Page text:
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Travelling in Hong Kong

This lesson involves a route planning activity which allows pupils to learn more about what Hong Kong is like, the different areas of Hong Kong and how to travel between them. They continue their journey to their friends house; travelling from the airport, to Central on Hong Kong Island, and then on to Lamma Island. 

Key Questions

  • Where does James live?
  • Where is Lamma Island located?
  • Where is Hong Kong International Airport located?
  • How could you reach James’s house from the airport?
  • Which modes of transport are most appropriate? Why?
  • What is it like where James lives? How does it compare to where you live?

Key Ideas

  • The mode of transport used when travelling to another place in the world depends upon the distance between the places as well as the physical features you must cross (e.g. land or sea, mountains/forests without roads or railways).
  • Hong Kong is also home to more than 200 Outlying Islands, including Lantau Island, where Hong Kong International Airport is located.
  • Hong Kong is located in eastern Asia. It borders the South China Sea to the south, west, and east, and shares a land border with mainland China to the north. It consists of 4 main areas: Hong Kong Island, Kowloon, the New Territories, and the Outlying Islands. Kowloon and the New Territories are on a peninsula, accounting for the majority of Hong Kong's land. The New Territories link Hong Kong to mainland China.

Subject Content Areas

  • Locational knowledge: Knowledge of the locations of the different islands of Hong Kong and Hong Kong’s location in relation to mainland China.
  • Place knowledge: Pupils consider how we travel between different places, and how the characteristics (human and physical) of a place determine how we travel there.
  • Human and physical geography: Pupils discover the human and physical features of Lamma Island and the city of Hong Kong. The journey within Hong Kong enables students to learn about how modes of transport integrate with each other, and reinforces of a sense of scale. 
  • Geographical skills and fieldwork: Pupils use photographs of Hong Kong to form geographical descriptions of place and journeys and plan a suitable route from one part of Hong Kong to another.


Additional Resources

  • Globe
  • World map
  • Atlas for each table or talk partner pair
  • Hong Kong travel guides/ computers for online research (extension)

Learning Objective

To learn what it is like travelling in Hong Kong and to plan a route.


Review the work pupils completed last lesson, and explain in this lesson they will complete their journey to reach James’s house on Lamma Island by travelling through Hong Kong on a range of transport modes.

Ask pupils if they can remember the interesting fact about Hong Kong International Airport from last lesson (it is built on reclaimed land). Ask pupils why it is called ‘Hong Kong International Airport’ (Hong Kong is a ‘world city’ and people travel to Hong Kong from locations all over the world).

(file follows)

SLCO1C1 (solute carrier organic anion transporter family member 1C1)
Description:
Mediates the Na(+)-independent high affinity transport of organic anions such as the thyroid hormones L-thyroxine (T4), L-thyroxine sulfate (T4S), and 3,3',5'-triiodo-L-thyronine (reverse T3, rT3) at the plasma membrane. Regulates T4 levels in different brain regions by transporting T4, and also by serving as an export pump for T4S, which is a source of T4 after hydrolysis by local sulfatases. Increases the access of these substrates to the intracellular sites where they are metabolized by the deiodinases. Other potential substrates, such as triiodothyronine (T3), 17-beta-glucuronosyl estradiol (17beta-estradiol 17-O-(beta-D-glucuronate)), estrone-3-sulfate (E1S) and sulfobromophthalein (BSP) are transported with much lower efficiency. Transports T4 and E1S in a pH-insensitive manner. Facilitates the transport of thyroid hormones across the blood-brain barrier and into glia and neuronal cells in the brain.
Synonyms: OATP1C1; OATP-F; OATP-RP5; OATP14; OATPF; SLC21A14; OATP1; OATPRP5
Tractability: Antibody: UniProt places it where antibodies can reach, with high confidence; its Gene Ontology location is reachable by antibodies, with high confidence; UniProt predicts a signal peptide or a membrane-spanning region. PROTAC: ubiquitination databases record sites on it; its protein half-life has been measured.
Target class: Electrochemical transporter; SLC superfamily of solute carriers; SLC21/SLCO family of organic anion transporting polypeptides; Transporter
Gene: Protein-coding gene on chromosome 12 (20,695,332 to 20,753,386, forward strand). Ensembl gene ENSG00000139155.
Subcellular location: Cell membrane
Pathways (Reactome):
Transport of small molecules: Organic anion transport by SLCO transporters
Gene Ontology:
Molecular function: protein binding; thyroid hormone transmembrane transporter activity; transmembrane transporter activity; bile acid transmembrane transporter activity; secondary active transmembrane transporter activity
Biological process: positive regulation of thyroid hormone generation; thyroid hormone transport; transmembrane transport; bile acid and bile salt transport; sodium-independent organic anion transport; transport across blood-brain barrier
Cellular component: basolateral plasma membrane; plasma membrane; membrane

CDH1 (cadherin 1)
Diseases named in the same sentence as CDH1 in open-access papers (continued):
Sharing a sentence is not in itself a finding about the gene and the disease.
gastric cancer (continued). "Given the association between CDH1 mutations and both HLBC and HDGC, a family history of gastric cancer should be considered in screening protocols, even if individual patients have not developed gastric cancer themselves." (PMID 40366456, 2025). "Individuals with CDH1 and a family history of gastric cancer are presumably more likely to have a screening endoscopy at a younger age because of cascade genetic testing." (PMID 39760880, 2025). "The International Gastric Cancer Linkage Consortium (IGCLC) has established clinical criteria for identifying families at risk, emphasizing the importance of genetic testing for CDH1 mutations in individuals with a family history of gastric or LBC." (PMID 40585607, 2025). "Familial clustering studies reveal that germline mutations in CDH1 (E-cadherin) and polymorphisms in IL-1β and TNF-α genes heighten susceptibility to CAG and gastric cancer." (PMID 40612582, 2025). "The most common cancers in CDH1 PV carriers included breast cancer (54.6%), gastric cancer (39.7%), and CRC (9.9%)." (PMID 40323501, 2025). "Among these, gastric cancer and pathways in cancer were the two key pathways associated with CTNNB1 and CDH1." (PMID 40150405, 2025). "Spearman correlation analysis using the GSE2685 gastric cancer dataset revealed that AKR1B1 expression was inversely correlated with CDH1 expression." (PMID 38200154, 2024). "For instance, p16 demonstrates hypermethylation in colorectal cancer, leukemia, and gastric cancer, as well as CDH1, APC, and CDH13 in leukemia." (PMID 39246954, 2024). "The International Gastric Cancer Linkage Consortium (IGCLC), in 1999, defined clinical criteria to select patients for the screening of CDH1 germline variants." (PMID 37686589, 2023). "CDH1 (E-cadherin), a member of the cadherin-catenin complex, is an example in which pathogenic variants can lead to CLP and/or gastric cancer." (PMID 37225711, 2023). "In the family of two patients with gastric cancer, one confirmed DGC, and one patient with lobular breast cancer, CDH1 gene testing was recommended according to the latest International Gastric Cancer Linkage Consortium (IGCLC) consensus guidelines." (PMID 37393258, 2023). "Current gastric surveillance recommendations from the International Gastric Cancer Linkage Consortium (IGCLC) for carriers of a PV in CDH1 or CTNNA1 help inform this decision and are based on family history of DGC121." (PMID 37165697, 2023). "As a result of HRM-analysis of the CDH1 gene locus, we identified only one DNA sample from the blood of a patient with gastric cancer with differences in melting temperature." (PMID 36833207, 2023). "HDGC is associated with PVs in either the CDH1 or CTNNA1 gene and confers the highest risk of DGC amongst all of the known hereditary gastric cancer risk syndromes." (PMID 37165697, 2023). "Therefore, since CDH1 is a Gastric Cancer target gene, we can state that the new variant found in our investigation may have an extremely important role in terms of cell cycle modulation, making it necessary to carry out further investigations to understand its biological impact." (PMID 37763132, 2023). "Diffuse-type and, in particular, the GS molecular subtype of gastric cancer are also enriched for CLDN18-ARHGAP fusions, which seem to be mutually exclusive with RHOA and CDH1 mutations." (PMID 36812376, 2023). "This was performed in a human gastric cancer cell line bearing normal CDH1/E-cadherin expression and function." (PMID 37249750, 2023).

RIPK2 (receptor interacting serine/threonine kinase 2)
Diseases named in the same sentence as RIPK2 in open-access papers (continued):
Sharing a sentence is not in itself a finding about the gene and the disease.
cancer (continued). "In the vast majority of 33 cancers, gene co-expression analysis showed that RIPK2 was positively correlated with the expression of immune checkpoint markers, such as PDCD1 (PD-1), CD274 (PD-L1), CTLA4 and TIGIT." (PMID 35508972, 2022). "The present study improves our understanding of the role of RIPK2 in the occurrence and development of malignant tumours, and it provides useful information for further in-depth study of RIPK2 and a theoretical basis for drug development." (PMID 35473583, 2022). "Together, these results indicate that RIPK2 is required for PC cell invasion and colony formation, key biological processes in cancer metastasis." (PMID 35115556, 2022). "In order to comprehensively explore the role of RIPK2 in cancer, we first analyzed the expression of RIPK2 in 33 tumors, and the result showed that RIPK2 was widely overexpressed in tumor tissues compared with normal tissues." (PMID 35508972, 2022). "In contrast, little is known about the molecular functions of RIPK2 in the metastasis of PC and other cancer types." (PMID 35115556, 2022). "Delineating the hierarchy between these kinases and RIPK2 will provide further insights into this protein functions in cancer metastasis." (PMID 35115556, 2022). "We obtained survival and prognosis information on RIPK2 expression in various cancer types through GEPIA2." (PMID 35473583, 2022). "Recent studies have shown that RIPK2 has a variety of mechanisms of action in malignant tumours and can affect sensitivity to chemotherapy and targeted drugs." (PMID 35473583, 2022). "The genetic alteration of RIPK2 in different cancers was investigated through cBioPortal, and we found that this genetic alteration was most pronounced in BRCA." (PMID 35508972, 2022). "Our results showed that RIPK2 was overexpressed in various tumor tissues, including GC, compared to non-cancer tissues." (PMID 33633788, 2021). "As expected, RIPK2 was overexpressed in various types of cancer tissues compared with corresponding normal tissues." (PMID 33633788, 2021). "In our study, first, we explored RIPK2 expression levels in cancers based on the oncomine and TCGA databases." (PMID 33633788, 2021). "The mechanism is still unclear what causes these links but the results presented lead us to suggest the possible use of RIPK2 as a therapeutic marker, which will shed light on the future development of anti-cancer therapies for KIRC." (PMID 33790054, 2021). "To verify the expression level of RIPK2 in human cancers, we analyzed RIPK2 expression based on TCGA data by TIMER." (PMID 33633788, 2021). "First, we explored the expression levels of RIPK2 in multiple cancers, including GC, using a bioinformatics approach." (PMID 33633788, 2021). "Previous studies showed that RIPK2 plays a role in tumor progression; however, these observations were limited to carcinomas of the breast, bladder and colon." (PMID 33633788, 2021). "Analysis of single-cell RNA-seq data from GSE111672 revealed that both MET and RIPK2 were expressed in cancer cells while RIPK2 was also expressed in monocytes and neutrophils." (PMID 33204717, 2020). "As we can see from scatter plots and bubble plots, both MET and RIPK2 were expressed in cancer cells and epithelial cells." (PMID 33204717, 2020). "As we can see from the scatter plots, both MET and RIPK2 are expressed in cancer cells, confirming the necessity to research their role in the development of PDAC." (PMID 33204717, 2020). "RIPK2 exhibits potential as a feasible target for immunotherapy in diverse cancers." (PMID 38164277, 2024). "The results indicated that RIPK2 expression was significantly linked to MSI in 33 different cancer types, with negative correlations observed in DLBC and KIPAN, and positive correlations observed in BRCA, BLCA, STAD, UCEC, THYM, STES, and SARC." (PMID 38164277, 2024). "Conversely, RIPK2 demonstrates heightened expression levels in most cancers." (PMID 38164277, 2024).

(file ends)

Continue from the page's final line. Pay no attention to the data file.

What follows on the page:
Main Teaching

Use the Travelling in Hong Kong PowerPoint presentation (see downloadable resources) to guide pupils through the journey they would take from the airport to James’s house. Discuss the range of different transport modes to travel in Hong Kong and why the range is needed (e.g. ferries due to the islands, bicycles due to no cars in certain areas). 

Encourage pupils to consider the factors that determine the type of transport used for different parts of the journey. Pose the question:

What would be the best mode of transport to reach the islands off Hong Kong?

Main Activity

Pupils consider the other modes of transport used after landing at Hong Kong International Airport to continue their journey to Hong Kong Island, and then Lamma Island. They write a postcard home including the following information:

1. How they travelled from London to Hong Kong (including which modes of transport they used and why)
2. A detailed description of James’s local area, using the images on the PowerPoint presentation and their Postcard hand out (see downloadable resources).

Pupils can use Hong Kong travel guides or carry out online research to learn more about different areas and islands of Hong Kong.


Pupils to swap postcards with your talk partner and discuss whether they chose to use the same modes of transport to travel from Hong Kong International Airport to James’s house.

They read each other’s postcards, and check that they have met the activity’s success criteria:

  • Has your talk partner included detail of which mode of transport they used and why?
  • Has your talk partner included good, detailed description of James’s local area?

Add the postcards to the class room display.

Department for EducationMayor of London

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